There’s a whole host of problems when it comes to the pricing and distribution of coffee. The short of it is that large coffee companies like Nestle, Kraft, Proctor&Gamble and Sara Lee end up with 90% of the profit, while 10% goes to their farmers. That small cut is not nearly enough to live on, which is why it’s important to purchase fair trade coffee that offers reasonable prices for the growers.

We’re all familiar with that cause. Buy fair trade. …But you’re not off the hook yet. What about the environmental impacts of coffee here in the tropics?

Coffee plants themselves are no great problem: these small, scrubby plants can grow in topographies that don’t suit other crops, and they’re often grown in high altitude areas where they help to reduce erosion, encourage the accumulation of leaf litter nutrients, and increase rainwater retention in the soil.

But these benefits are often overshadowed by the problems caused by large-scale farms, which prompt the next great debate: sun coffee vs. shade coffee.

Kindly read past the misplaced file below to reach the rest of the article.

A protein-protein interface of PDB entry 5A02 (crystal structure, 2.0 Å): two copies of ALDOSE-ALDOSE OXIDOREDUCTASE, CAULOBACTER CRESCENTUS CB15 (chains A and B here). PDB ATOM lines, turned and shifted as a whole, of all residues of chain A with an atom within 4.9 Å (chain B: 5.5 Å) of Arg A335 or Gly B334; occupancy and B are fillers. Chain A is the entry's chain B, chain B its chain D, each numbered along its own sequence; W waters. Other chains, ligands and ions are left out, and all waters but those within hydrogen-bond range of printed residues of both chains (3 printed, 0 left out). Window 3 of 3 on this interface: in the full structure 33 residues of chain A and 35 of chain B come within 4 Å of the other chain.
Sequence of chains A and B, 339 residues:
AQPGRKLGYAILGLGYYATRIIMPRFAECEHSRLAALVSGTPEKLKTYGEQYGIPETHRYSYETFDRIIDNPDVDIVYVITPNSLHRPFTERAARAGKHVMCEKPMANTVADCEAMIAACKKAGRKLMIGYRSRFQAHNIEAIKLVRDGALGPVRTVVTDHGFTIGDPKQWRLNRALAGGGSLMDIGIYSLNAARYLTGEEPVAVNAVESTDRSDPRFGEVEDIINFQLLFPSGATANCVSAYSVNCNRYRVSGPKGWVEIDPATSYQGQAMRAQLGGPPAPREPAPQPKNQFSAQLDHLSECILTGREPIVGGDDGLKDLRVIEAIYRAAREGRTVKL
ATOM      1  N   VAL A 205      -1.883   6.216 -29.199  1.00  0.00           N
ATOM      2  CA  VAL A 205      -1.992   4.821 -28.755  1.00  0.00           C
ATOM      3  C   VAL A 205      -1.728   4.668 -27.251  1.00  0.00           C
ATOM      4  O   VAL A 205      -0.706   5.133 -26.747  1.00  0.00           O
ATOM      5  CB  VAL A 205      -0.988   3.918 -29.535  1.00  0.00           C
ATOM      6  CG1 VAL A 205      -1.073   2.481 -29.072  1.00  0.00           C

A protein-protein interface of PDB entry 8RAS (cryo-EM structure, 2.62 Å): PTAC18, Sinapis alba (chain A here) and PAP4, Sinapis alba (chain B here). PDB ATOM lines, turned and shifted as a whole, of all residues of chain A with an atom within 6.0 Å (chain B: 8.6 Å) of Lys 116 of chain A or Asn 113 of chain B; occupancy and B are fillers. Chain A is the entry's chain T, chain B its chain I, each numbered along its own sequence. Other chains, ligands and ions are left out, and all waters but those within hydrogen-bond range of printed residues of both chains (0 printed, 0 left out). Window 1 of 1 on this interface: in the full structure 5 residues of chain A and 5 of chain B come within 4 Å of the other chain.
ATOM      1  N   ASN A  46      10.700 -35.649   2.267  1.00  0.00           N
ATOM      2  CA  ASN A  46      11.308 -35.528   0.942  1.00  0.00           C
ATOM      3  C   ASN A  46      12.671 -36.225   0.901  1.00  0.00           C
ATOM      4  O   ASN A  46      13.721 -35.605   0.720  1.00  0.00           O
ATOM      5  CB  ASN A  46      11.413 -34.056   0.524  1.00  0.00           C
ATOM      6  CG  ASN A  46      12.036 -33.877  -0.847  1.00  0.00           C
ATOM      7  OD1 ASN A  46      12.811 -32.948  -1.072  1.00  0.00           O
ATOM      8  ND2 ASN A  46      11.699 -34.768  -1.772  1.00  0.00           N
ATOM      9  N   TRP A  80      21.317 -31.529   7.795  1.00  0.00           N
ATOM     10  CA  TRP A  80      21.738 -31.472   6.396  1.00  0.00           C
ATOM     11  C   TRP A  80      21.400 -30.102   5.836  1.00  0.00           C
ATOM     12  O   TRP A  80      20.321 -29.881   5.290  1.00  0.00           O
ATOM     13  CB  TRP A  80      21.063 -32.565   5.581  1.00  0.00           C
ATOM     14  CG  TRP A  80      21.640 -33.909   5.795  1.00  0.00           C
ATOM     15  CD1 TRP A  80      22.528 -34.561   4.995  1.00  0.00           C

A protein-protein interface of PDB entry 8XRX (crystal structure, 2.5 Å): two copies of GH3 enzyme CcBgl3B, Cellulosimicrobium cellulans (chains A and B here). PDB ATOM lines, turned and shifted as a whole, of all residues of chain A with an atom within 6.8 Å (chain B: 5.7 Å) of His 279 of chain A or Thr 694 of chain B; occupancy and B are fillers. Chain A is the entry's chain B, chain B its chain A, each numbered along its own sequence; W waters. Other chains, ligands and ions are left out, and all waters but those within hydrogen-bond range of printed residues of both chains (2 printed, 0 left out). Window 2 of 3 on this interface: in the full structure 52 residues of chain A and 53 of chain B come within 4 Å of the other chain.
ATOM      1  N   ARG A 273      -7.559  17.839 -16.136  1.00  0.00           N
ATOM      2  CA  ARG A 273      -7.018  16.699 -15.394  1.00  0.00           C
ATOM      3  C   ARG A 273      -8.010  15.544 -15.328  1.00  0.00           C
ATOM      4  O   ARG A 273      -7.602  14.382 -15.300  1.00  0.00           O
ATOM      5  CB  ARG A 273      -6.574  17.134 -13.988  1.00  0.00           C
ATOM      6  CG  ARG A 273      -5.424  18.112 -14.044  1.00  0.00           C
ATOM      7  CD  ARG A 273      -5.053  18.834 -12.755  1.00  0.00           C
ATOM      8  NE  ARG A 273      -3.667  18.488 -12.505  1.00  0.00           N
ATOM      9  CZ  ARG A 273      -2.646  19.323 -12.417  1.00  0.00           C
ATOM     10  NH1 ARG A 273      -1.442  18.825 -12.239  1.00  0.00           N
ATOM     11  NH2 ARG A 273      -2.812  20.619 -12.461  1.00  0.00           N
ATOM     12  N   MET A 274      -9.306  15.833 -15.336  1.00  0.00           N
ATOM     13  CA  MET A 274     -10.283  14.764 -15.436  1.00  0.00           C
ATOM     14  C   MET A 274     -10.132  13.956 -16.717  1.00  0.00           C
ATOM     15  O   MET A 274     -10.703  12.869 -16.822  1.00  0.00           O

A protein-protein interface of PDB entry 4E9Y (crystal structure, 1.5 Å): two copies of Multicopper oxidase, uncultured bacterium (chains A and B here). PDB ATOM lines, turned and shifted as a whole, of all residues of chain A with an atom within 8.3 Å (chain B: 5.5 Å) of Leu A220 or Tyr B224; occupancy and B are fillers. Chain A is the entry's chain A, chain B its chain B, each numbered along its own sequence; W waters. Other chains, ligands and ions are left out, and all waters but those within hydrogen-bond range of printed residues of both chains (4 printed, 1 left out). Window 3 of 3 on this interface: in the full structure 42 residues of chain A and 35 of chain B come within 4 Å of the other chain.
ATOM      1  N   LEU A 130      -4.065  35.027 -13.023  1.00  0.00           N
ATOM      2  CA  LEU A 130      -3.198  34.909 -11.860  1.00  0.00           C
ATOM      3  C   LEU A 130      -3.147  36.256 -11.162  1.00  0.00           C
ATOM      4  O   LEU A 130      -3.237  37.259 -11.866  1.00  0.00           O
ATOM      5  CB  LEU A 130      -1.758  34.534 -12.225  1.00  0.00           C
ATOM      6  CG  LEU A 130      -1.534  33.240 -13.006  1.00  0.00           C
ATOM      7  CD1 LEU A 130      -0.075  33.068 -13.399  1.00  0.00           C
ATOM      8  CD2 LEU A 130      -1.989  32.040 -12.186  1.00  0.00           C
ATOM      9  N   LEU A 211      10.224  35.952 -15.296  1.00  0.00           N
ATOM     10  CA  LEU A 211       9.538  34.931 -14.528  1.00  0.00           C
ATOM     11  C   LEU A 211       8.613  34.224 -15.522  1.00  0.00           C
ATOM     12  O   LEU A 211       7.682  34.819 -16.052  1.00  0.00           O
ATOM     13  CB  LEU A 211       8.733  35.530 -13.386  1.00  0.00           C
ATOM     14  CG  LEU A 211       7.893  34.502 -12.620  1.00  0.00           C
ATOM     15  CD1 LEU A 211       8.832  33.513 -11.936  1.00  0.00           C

Many farmers prefer sun-grown coffee for its fewer pest problems and high (short term) bean production, but this ultimately depletes soil nutrients and the large swathes of cropland fragment old-growth tropical forests.
Shade coffee, on the other hand, is grown in the forest understory, which allows some animal habitat to persist and assists natural pollinators in doing their job, both with the coffee plants and in the surrounding environment. The shade coffee plants produce fewer beans, but do so for much longer before they burn out and require labor-intensive replacement. The leaf drop from plants overhead also assists with faster nutrient turnover, creating healthier, richer soils. It unfortunately requires some extra work on the part of the farmer, and sometimes the additional application of agrochemicals as there is no harsh sun to keep the insects at bay, but it’s significantly better for our world’s vanishing tropical forests.